Do write back if you have innovative ideas about such an awareness campaign or have seen something like this being done in your community, or elsewhere. Would love to hear from you.

Crowd control vs management: Getting shoved around while the police stared!

Stampede. Crowd management. Not a national strength, certainly. The unfortunate stampede in Allahabad during the Kumbh has once again made us think about how we behave in a crowd and how under-prepared authorities are to deal with such situations. To shrug and say this will happen is not acceptable!

On Republic Day this year, as we made our way to see the parade at India Gate, we experienced something akin to a stampede, a mini-stampede if you will. How it happened might give us a clue on what is awry in the handling of these situations.

So here we are, two couples with their kids, one of whom is a one year old baby and my friend is pregnant with her second. There are no clear signs on how to get from your parking to where your seating is. At one point, there is a barricade with a very narrow gap in it. The crowds surge towards this little gap. I hear people saying “dhakka do! dhakka do!” (push! push!). I panic, move to position myself behind my pregnant friend. Yell at a young man for pushing. I see Udai stumble over uneven ground. I manage to stop him from falling. I do not know where Rahul and Aadyaa are exactly.

In all this, the policemen near by are doing nothing to help. Instead they keep telling us the gates are going to shut soon and we must hurry!

Even at that time, I remember us discussing how idiotic their attitude was. They did not seem to have any training or skills in “managing” a crowd. Worse, they had no inclination to do; apparently it was ok for people to fall over each other, push and shove. It came right for us in the end but it was a few moments of sheer terror.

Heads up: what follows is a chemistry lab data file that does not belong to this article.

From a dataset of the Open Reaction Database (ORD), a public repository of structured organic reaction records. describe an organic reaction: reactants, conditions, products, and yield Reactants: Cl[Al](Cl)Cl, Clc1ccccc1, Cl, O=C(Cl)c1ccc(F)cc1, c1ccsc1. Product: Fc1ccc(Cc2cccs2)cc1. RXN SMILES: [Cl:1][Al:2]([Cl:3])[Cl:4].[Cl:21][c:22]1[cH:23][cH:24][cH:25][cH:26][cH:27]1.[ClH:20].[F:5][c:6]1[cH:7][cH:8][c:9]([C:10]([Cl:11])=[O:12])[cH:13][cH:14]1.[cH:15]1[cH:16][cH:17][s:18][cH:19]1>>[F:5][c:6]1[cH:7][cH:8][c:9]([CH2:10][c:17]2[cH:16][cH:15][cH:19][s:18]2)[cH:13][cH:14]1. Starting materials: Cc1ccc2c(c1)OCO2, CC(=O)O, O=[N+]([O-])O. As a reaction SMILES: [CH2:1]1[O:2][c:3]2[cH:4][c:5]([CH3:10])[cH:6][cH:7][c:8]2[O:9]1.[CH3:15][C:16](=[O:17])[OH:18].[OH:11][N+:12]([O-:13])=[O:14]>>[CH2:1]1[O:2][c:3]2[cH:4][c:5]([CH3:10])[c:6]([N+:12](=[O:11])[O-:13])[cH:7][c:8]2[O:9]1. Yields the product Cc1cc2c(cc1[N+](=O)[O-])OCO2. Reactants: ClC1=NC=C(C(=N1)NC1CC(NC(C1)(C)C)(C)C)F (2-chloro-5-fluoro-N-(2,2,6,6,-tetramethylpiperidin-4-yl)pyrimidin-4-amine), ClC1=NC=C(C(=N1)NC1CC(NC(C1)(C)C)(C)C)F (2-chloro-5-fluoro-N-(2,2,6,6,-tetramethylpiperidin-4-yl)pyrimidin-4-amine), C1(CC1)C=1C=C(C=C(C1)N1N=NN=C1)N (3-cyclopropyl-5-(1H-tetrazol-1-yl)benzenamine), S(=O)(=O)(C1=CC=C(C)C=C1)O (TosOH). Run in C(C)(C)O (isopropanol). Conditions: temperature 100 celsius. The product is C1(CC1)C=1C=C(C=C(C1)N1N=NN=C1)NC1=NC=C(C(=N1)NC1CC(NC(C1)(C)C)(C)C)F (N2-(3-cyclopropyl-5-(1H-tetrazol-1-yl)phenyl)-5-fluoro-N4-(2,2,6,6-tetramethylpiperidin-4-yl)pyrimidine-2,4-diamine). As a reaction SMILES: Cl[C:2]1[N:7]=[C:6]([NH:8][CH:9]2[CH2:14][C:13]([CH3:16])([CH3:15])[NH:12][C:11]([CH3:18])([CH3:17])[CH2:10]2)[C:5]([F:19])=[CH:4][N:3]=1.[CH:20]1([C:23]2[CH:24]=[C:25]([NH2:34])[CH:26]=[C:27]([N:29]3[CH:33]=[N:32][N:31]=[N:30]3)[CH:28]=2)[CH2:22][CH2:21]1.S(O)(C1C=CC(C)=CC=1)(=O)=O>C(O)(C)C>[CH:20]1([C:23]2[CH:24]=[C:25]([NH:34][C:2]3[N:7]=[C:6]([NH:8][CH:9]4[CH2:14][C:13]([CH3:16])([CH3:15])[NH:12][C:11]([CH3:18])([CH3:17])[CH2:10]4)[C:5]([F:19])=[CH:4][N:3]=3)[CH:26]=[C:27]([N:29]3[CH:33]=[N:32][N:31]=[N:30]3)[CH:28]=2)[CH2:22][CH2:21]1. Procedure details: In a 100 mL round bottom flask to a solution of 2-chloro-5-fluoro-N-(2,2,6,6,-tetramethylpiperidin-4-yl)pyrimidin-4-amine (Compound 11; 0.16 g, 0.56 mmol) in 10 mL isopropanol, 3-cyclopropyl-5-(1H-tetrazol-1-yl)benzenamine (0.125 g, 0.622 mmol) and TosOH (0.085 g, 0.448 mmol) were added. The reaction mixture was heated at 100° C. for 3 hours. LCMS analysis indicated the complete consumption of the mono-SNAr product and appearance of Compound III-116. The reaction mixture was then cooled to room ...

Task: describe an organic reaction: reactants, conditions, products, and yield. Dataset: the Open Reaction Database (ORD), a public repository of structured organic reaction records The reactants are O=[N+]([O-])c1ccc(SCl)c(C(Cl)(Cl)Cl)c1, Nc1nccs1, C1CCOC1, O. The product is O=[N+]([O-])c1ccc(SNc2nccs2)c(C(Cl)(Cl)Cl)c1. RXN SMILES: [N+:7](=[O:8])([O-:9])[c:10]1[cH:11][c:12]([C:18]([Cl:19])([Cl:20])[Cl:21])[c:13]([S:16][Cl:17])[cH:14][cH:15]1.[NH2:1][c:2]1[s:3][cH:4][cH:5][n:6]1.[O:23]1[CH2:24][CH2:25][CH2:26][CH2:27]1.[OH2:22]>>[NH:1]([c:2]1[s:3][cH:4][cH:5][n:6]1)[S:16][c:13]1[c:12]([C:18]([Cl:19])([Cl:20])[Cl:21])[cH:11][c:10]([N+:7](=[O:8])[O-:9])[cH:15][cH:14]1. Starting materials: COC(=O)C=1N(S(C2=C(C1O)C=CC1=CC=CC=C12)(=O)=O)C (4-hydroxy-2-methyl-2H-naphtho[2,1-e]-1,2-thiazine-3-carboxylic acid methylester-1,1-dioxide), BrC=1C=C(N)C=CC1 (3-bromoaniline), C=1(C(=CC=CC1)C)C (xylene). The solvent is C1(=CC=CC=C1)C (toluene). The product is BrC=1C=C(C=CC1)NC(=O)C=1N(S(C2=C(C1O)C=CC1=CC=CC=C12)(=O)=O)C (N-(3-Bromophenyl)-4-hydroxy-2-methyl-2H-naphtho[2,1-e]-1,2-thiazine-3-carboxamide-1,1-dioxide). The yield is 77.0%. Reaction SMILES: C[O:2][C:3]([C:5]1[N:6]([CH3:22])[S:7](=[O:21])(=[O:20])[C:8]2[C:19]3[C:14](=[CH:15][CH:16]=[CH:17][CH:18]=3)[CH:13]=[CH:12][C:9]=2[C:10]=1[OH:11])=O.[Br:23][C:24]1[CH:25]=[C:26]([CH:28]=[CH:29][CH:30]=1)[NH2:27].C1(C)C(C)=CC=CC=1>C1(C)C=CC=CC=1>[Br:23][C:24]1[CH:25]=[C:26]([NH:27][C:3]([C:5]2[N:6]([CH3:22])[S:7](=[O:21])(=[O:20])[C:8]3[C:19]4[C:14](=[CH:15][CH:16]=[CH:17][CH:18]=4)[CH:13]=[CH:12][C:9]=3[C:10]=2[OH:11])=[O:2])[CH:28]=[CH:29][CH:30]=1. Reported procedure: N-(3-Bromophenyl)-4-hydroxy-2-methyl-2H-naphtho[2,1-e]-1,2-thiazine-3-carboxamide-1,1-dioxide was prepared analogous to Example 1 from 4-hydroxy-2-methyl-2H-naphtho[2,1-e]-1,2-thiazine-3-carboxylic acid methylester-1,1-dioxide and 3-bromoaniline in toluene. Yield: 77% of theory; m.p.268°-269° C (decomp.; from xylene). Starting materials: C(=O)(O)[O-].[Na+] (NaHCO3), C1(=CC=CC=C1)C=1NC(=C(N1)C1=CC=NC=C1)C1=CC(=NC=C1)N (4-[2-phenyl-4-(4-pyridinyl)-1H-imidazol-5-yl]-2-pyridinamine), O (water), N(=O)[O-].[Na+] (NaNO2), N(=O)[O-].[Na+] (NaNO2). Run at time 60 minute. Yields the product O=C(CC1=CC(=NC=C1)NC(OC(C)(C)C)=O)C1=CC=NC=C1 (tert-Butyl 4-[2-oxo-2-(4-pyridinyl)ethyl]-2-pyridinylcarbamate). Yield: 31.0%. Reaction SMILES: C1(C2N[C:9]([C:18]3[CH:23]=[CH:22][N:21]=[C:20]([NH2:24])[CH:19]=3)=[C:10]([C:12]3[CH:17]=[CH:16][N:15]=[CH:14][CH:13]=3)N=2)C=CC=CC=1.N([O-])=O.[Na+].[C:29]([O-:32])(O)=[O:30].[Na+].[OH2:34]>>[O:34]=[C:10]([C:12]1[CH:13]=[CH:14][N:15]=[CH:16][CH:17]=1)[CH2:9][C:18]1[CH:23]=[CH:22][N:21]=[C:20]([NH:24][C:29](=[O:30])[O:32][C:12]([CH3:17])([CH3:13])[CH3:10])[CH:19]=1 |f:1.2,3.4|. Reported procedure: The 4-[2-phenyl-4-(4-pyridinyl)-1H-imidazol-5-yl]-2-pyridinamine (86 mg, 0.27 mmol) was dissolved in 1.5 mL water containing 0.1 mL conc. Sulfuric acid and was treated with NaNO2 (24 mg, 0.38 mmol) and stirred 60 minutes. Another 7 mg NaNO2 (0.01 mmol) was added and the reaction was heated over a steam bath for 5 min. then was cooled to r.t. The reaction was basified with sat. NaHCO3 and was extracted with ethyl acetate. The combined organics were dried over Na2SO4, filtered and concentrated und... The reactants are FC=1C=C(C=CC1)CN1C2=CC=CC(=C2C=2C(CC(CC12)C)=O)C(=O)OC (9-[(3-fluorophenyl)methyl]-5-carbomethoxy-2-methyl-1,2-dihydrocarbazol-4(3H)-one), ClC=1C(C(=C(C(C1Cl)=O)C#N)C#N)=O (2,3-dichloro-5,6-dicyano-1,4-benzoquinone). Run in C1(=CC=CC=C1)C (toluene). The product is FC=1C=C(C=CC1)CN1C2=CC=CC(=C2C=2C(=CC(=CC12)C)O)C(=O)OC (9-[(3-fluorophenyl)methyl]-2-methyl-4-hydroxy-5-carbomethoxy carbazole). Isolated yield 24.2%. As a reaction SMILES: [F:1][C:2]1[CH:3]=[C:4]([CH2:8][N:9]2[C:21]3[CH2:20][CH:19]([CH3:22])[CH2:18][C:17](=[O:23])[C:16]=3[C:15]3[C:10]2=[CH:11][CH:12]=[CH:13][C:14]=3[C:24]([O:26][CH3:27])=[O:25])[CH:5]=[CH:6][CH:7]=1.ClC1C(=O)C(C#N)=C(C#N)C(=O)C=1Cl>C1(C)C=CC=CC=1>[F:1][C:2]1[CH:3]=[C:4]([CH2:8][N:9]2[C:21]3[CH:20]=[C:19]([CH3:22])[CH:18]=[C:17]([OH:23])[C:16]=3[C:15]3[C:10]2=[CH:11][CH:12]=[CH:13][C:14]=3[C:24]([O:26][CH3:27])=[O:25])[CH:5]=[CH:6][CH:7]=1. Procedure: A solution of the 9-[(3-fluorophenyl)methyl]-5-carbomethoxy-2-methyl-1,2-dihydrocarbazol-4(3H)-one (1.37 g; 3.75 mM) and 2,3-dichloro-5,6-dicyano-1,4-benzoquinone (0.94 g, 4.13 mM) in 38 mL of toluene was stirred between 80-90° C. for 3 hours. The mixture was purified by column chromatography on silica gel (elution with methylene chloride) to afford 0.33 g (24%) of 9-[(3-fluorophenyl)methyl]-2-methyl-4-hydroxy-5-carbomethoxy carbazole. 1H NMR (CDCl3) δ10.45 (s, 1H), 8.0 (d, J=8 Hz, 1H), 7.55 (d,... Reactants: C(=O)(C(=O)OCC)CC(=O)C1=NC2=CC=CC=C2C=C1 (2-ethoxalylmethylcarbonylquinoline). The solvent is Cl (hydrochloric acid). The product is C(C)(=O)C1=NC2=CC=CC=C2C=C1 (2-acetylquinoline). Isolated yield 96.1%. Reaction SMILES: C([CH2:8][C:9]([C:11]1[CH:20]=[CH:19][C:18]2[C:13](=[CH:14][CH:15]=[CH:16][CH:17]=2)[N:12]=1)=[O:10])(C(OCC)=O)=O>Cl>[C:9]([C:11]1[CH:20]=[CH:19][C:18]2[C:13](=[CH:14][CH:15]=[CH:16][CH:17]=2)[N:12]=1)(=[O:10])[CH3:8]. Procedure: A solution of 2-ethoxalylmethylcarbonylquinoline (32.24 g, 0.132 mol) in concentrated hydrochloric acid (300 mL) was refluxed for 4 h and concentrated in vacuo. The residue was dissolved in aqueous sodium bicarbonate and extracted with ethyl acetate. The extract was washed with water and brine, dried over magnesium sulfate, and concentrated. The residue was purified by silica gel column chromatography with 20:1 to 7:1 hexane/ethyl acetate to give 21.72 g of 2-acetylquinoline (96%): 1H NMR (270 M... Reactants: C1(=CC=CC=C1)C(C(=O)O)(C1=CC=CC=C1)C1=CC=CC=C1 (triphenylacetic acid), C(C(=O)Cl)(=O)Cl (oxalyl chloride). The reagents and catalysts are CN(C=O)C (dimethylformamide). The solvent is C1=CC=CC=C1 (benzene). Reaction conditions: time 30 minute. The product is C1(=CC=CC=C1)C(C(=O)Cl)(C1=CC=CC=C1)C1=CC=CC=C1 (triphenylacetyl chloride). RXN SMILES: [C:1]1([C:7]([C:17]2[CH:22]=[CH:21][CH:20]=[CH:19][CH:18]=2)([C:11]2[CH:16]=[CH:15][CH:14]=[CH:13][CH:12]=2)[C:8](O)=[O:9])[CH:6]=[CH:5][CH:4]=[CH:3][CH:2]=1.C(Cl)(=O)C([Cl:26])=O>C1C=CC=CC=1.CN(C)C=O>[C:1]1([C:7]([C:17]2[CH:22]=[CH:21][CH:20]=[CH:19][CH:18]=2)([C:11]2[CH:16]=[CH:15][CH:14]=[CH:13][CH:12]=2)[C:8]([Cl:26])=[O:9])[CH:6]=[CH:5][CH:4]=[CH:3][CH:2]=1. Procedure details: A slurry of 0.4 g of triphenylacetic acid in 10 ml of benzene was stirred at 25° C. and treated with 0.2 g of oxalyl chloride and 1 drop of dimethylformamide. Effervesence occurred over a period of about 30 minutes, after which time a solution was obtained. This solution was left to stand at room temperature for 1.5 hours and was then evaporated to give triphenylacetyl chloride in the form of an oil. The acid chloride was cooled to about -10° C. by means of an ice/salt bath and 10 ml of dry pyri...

Clearly, controlling is not the same as managing in such a situation, though in this case the police weren’t doing either. In the context of experiences at protests in the aftermath of the Delhi gang rape as well as outside SRCC when Narendra Modi was speaking there and in the context right now of curfew in sensitive areas like Kashmir as well as for dealing with huge gatherings like the Kumbh, it becomes imperative for the police to have a strategy that encompasses aspects like proper signages, volunteers who can guide people, proper communication as well as working with other involved agencies like the Railways in the Kumbh context. I remember this was done decently during the Commonwealth Games by using college students as volunteers. It can be done, we can do it; but we must have the will and appreciate the value of human life!

Does Modi’s popularity mean giving free reign to communalists, misogynists? Shocking reports from a protestor at SRCC